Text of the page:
NITDA is Set to Regulate the Use of Free WIFI in Nigeria, But There’s No Cause for Alarm

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Public WIFI usage could soon get a little bit complicated in Nigeria. The National Information Technology Development Agency (NITDA) is set to regulate the deployment and use of public WIFI services in all states of Nigeria.

Writing on its website, the agency says it will begin widespread implementation of the Public Internet Access (PIA) regulation framework. The PIA framework is a new regulation adopted by the agency in late 2018.
In the wake of data privacy issues that rocked Big Tech and the world in 2018, the agency designed PIA as a protection layer for users of public WIFI services.

To be clear, public WIFI or Internet services are free internet services provided in places like airports, shopping malls, hotels and even university environments. Google and Facebook for instance have been increasingly providing free internet access through different means too.

But due to the unrestricted nature of these free internet services, there have been concerns about how much data they collect about users and how they store these data.

In a statement issued mid-January, the agency hailed various operators for making public internet services widely available. However, it concedes that “this service can be misused with great detriment to development of Information Technology and national security, in a manner that may be injurious to the citizens.”

In light of this, the agency has introduced minimum measures in order to safe guard these data and protect users while they browse.

“While Public Internet Access (PIA) services are generally free and convenient for the public, where personal data is inappropriately or insecurely shared, it may constitute risks to members of the public.”

What the Public Internet Access (PIA) Contains 

The PIA regulation mandates that only registered, verified and vetted providers can provide public internet access services in Nigeria.

PIA also requires that providers adopt an added layer of security for all users. In other words, users must be registered and authenticated using their phone numbers before any browsing session begins. Providers are also asked to inform users about the terms of service and fair usage policy.

WIFI providers are also mandated to observe the Nigerian Data Protection Guidelines. Interestingly, the guidelines force providers to hold on to user data for a minimum of three years. This sounds a bit off-putting, and actually gives providers more leverage to harvest and utilize user data for longer periods.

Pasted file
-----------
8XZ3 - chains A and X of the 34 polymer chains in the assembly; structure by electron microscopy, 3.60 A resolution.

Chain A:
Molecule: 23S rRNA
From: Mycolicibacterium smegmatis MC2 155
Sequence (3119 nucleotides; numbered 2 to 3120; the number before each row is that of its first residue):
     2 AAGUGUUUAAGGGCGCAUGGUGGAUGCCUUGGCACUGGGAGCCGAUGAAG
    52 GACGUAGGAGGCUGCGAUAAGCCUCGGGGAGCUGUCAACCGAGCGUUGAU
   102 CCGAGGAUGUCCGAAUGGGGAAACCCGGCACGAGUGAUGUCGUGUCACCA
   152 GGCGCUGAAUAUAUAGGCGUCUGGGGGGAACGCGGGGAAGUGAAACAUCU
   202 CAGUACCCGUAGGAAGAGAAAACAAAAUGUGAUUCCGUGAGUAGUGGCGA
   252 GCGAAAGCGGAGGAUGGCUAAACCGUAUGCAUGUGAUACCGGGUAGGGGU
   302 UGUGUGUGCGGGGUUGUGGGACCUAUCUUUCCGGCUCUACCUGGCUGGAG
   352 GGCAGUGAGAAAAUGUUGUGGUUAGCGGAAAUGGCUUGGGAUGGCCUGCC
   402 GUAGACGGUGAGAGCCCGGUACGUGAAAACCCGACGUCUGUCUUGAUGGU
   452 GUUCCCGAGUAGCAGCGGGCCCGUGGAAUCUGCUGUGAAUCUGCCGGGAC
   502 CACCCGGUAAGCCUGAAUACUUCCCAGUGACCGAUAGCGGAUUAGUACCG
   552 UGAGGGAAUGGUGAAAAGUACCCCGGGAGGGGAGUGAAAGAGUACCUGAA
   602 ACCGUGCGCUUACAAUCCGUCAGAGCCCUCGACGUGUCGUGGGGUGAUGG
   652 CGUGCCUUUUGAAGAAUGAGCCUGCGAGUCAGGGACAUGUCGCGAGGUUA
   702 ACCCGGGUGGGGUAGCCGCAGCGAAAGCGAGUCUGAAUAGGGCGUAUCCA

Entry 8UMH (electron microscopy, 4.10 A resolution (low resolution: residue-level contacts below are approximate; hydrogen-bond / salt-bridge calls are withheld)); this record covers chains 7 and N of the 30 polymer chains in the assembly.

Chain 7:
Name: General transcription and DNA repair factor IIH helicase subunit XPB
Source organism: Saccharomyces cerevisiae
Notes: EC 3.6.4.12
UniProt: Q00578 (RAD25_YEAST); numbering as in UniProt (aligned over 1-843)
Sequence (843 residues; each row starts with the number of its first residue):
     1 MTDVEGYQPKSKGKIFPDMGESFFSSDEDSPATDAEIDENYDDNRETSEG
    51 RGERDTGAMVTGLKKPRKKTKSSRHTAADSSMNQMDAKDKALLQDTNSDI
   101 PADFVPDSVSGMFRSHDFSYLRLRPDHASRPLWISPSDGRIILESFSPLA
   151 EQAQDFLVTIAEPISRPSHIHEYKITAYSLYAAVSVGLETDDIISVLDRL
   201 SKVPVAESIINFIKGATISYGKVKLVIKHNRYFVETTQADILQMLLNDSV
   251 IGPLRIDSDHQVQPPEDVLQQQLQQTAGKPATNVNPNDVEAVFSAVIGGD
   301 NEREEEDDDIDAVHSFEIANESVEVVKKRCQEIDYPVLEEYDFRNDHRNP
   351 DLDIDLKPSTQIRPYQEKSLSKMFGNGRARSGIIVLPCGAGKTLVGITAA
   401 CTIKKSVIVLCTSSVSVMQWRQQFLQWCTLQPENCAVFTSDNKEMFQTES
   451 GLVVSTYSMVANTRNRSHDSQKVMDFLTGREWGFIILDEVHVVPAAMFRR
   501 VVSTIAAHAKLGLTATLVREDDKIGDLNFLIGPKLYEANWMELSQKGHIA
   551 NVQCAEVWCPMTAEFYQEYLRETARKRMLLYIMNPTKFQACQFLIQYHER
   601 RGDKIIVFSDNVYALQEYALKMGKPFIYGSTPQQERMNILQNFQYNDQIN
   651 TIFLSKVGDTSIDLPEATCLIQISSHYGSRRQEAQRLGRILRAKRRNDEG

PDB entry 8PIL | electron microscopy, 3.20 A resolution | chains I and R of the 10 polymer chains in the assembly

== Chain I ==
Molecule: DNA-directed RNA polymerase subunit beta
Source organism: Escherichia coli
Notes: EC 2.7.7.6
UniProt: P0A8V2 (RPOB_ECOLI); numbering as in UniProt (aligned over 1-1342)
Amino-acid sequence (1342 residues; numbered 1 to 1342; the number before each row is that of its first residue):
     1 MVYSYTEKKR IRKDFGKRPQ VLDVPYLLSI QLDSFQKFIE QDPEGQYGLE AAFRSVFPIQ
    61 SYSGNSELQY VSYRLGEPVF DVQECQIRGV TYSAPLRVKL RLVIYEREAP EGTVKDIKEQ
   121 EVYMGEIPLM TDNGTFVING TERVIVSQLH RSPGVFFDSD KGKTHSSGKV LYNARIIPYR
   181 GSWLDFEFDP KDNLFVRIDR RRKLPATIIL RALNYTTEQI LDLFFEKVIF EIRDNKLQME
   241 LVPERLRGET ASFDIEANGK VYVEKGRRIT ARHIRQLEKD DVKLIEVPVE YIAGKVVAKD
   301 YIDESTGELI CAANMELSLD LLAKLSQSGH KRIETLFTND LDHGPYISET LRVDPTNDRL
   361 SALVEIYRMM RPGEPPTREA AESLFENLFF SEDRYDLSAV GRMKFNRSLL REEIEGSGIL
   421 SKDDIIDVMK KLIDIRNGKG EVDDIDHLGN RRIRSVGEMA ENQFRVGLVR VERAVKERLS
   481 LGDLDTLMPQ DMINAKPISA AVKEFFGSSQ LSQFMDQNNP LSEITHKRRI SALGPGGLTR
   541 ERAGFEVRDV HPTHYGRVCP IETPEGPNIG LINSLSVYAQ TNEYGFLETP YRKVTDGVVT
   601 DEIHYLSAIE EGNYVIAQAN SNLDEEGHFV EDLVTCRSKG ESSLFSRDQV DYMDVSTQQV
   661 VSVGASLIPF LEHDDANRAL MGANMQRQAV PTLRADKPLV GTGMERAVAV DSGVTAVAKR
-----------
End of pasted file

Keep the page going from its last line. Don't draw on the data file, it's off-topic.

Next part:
How Effective Will PIA Be?

Protecting user internet data is an extremely important task in today’s world. And the PIA regulation seems like a timely measure.

However some may feel it adds another layer of regulatory complexity to the delivery of internet services. But with many users being ignorant about the dangers of using public WIFI for important and secure transactions, the providers have a duty to provide minimum security for users.

Nonetheless, PIA will be controversial as the minimum holding period for user data is quite long. Besides, the objective of data protection is so providers can have less user data, not more.

Nevertheless though, NITDA is terrible with enforcement and truly lacks any real power to enforce much of its regulation. The agency has been a lone-wolf failing to integrate and join forces with other government bodies, so it will be hard to believe it will be able to enforce large scale data protection framework across the country.

Also, there’s no further information about the NITDA vetting process or how it will be done. Interestingly too, the PIA guideline was quite vague about the actual process of assessing and auditing various locations already offering public internet services.

So for now, there’s no way to be certain about how much impact this new measure will have on the country.


NITDA, an agency under the Ministry of Communication, is the body charged with directing and regulating information technology services in the country. After years of relative ineffectiveness, NITDA has been stepping up its charge over the country’s internet development.

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